UPDATE: July 21, 2021: The Fresh Market filed an S-1 form with the Securities and Exchange Commission on July 16 for an initial public offering. The specialty grocer chain said it intends to list stock on the Nasdaq under the symbol “TFM.”
In a note to potential shareholders, Jason Potter, president and CEO of the Greensboro, North Carolina-based grocer, said the company has made several changes after being acquired by private equity in 2016. Those changes include remerchandising to focus on premium fresh food, adding curated meals, making investments in omnichannel strategy and offering competitive pricing on staple items like bananas and milk.
“We believe The Fresh Market is positioned to capture the secular trend of consumer preference for higher-quality, fresh food,” Potter wrote.
The Fresh Market saw comparable store sales growth reach 22.3% in fiscal year 2020, up from -1.8% for FY 2019 and 0.4% for FY 2018, according to the filing. Comp sales growth was 7.3% for the first quarter of fiscal 2021, compared to 12.9% for the same period last year, with Potter noting the pandemic was partly behind the sales growth.
"With this offering, we will return to the public markets, which we believe will allow us significant flexibility in funding our strategy, including allowing us to refinance a significant portion of our debt," Potter wrote.
The price range of the initial public offering was not included in the filing.
- The Fresh Market has notified the Securities and Exchange Commission that it is considering becoming a publicly traded company, according to a press release from the grocery chain.
- The company filed its draft registration statement confidentially, which allows regulators to review the grocer's plans for a possible initial public offering privately.
- If The Fresh Market elects to press forward with its offering, it would mean a return to the public markets for the specialty chain nearly five years after it was acquired by private equity for $1.36 billion.
The Fresh Market’s performance has improved in the years since Apollo Global Management took it private, and the pandemic has accelerated the chain’s rejuvenation.
Now, it appears Apollo is eager to cash out of its investment by returning the grocery chain to the public market. The draft registration statement is an early and tentative step in the IPO process, allowing regulators to review company financials out of the public eye. The approach allows for flexibility in how, when and if a company decides to go public, with major companies Airbnb and Uber filing confidential paperwork ahead of their IPOs in recent years.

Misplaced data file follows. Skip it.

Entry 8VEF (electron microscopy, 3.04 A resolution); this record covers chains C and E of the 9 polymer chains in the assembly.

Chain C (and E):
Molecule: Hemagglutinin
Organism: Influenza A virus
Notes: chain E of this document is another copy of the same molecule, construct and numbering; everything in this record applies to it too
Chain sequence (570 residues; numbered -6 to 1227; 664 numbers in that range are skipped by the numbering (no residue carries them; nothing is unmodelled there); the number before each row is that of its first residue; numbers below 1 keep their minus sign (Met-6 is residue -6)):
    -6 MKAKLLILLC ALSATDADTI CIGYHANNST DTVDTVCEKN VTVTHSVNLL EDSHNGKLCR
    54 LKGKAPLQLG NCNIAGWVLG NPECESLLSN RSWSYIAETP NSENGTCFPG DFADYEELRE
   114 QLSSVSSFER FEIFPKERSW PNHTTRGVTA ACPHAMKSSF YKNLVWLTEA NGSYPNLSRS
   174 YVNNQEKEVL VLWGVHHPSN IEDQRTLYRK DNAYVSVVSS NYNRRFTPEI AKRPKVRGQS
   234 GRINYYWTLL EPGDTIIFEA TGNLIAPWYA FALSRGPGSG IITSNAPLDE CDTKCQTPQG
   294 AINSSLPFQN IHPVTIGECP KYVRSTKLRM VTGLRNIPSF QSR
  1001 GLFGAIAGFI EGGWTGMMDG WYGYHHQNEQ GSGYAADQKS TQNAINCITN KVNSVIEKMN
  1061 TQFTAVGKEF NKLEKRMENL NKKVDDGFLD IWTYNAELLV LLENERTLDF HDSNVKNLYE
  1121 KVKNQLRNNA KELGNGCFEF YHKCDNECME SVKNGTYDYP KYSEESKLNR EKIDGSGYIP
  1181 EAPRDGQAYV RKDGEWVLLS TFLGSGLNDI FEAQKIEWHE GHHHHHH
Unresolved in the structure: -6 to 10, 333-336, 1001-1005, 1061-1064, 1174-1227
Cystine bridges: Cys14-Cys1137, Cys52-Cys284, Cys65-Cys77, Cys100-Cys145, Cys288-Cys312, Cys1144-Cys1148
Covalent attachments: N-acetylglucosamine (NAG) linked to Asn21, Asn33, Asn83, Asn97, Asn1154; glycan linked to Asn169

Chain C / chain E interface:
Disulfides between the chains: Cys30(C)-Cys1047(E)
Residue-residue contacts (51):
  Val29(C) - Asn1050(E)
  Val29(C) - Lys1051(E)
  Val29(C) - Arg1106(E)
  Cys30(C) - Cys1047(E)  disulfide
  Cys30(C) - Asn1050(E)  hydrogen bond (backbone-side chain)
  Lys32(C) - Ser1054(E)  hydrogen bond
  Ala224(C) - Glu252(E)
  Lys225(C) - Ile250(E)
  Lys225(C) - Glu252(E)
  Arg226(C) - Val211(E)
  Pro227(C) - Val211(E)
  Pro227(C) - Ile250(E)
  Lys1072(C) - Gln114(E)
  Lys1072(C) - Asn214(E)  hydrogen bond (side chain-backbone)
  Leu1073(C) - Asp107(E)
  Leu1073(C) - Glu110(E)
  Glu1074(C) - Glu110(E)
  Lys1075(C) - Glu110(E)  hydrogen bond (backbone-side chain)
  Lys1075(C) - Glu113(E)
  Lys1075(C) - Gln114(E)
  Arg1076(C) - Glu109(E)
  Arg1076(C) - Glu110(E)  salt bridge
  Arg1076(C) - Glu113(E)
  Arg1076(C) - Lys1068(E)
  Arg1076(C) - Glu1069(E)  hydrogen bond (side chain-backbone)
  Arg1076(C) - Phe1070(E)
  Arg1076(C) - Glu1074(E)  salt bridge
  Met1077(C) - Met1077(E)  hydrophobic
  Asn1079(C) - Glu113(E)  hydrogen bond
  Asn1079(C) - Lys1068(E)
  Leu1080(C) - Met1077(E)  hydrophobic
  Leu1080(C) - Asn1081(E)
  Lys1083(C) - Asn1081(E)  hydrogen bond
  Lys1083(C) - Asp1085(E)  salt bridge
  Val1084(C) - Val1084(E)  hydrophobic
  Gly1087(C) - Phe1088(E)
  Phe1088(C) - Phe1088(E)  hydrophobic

Southeastern Grocers filed a confidential draft registration statement with the SEC last fall on its way to a public offering that it pulled in January, reportedly due to a lack of demand.
The Fresh Market grew rapidly during its earlier stint as a public company, which lasted six years beginning in 2010. But it struggled against competitors like Whole Foods Market and Publix as it tried to appeal to a broader pool of shoppers. After Apollo acquired the grocer in 2016, company leadership reined in growth, closed dozens of stores and set about reestablishing it as a gourmet market for higher-income consumers.
Last March, The Fresh Market named Jason Potter, a cost-cutting specialist who spent 26 years working for Canada-based Sobeys, as CEO, replacing Larry Appel, who had initiated the chain’s strategic turn when he joined in 2017. In September, the company named Jim Heaney, a veteran of the cruise line and theme park industries, as chief financial officer.
That focused approach has put The Fresh Market on more solid financial footing, with credit rating firm Moody’s upgrading the company from “negative” to “stable” in fall 2019. And it has continued to improve during the pandemic as shoppers have plowed more of their food spending into grocery stores. In February, Moody’s upgraded the rating of the company’s senior secured notes to B3 from Caa1, indicating the grocer has improved its debt leverage, but is still considered a high credit risk. The Fresh Market’s debt is still high, Moody’s said, and is expected to be around a 5.4 times debt-to-earnings ratio over the next year or so.
The Fresh Market’s 2020 sales rose an estimated 20%, according to Moody’s, which noted the grocer has made notable investments in price, perishables and in expanding the availability of home delivery and pickup service. Moody’s estimated The Fresh Market had around $187 million in unrestricted cash as of late October and expects the company to be cash flow positive for the remainder of this year.
"Fresh Market's topline and EBITDA has demonstrated an improving trend since 2019 and got a further boost from pantry loading during the pandemic as consumers increased transaction sizes while lowering the number of trips to the store," Moody's Vice President Mickey Chadha said in a statement.
The Fresh Market's adjustments reflect a broader realignment happening in specialty grocery. After years of high-flying sales, operators are under pressure as supermarkets and discounters have boosted their specialty assortments. Last year saw bankruptcies from Lucky's Market, Earth Fare and Fairway Market, while Whole Foods has lagged behind other chains in generating foot traffic during the pandemic.
Despite The Fresh Market's improvements, Moody’s in its update cautioned that sales will slow as shopping habits normalize, and The Fresh Market will face increasing price pressure as promotional activity increases this year. The grocer operates in many competitive Southeastern markets, with conventional grocers as well as specialty chains and discounters upgrading their assortment of natural and organic products.